The influence of mature oak stands and spruce plantations on soil-dwelling click beetles in lowland plantation forests
Most European forests have been converted into forest plantations that are managed for timber production. The main goal of this paper was to determine the difference between mature native sessile oak (Quercus petraea) stands and non-indigenous Norway spruce (Picea abies) plantations with respect to communities of Athous click beetles in approximately 6,500 ha of lowland plantation forest area in the Czech Republic. Athous subfuscus was the most abundant and widespread species, followed by A.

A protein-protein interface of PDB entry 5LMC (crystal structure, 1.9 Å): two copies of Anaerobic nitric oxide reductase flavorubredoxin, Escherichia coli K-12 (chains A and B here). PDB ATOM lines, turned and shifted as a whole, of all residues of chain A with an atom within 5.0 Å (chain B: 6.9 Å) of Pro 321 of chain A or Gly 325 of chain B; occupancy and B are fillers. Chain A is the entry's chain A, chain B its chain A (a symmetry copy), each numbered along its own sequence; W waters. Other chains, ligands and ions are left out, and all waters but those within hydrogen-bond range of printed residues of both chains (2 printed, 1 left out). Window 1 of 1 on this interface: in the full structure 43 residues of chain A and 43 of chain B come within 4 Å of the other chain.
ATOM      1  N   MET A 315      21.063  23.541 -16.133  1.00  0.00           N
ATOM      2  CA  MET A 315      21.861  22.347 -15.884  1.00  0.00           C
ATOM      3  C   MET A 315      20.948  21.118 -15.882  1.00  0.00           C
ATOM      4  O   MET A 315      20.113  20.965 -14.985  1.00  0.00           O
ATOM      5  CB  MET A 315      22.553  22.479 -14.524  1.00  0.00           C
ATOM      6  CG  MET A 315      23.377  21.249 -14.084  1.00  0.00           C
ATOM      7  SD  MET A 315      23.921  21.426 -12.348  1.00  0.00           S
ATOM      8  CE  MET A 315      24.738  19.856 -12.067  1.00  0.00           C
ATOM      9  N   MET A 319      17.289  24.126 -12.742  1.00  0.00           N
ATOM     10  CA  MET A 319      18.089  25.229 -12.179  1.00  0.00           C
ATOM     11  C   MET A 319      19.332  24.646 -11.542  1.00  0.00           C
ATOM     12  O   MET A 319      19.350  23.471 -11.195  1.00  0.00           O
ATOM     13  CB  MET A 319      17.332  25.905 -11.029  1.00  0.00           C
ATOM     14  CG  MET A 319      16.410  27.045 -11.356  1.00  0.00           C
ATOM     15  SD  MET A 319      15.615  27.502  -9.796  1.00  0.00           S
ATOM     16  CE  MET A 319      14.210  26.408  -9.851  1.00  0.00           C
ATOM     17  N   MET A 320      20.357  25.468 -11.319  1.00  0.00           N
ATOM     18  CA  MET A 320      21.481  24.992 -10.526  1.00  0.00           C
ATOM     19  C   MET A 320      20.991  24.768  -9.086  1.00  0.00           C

... ei and A. haemorrhoidalis, while A. vittatus was considered rare. Spatial analysis of environmental variables inside studied patches showed that the species composition of Athous beetles best responded to a 20 m radius surrounding traps. Species' responses to the environment showed that A. vittatus and A. haemorrhoidalis preferred oak stands, while A. zebei and A. subfuscus were associated with spruce plantations. In addition, oak stands showed higher diversity of beetle communities. The studied species are important for their ecosystem services (e.g. predation on pests or bioturbation) and seems to tolerate certain degrees of human disturbances, which is beneficial especially for forest plantations managed for timber production.